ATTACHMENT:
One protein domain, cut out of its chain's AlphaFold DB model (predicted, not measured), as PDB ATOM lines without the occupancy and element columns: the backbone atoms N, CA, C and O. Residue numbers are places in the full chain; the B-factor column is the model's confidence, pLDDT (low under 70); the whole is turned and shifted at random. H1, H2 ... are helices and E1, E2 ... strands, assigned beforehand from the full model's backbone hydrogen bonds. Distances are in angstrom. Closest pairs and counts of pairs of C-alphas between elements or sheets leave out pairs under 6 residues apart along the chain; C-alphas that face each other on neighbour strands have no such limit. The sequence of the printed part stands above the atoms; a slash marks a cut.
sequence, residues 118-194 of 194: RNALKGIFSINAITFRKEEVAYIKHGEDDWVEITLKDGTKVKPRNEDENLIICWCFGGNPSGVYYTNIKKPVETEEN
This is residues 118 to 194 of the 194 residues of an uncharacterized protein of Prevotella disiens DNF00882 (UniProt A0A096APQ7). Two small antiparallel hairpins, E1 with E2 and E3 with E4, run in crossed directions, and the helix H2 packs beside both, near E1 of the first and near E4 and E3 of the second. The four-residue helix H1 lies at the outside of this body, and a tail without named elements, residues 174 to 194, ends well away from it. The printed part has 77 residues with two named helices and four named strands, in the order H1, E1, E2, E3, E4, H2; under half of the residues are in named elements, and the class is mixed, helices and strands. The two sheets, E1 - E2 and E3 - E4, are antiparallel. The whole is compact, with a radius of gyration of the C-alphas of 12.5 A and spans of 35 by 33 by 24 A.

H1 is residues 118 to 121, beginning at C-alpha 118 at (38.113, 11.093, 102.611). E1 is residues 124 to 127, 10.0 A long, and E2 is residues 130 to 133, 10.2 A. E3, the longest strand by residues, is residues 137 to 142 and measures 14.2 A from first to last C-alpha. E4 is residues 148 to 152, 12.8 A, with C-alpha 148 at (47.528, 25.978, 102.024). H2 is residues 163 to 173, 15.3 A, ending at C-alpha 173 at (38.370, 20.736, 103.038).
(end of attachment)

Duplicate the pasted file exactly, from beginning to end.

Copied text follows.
One protein domain, cut out of its chain's AlphaFold DB model (predicted, not measured), as PDB ATOM lines without the occupancy and element columns: the backbone atoms N, CA, C and O. Residue numbers are places in the full chain; the B-factor column is the model's confidence, pLDDT (low under 70); the whole is turned and shifted at random. H1, H2 ... are helices and E1, E2 ... strands, assigned beforehand from the full model's backbone hydrogen bonds. Distances are in angstrom. Closest pairs and counts of pairs of C-alphas between elements or sheets leave out pairs under 6 residues apart along the chain; C-alphas that face each other on neighbour strands have no such limit. The sequence of the printed part stands above the atoms; a slash marks a cut.
sequence, residues 118-194 of 194: RNALKGIFSINAITFRKEEVAYIKHGEDDWVEITLKDGTKVKPRNEDENLIICWCFGGNPSGVYYTNIKKPVETEEN
This is residues 118 to 194 of the 194 residues of an uncharacterized protein of Prevotella disiens DNF00882 (UniProt A0A096APQ7). Two small antiparallel hairpins, E1 with E2 and E3 with E4, run in crossed directions, and the helix H2 packs beside both, near E1 of the first and near E4 and E3 of the second. The four-residue helix H1 lies at the outside of this body, and a tail without named elements, residues 174 to 194, ends well away from it. The printed part has 77 residues with two named helices and four named strands, in the order H1, E1, E2, E3, E4, H2; under half of the residues are in named elements, and the class is mixed, helices and strands. The two sheets, E1 - E2 and E3 - E4, are antiparallel. The whole is compact, with a radius of gyration of the C-alphas of 12.5 A and spans of 35 by 33 by 24 A.

H1 is residues 118 to 121, beginning at C-alpha 118 at (38.113, 11.093, 102.611). E1 is residues 124 to 127, 10.0 A long, and E2 is residues 130 to 133, 10.2 A. E3, the longest strand by residues, is residues 137 to 142 and measures 14.2 A from first to last C-alpha. E4 is residues 148 to 152, 12.8 A, with C-alpha 148 at (47.528, 25.978, 102.024). H2 is residues 163 to 173, 15.3 A, ending at C-alpha 173 at (38.370, 20.736, 103.038).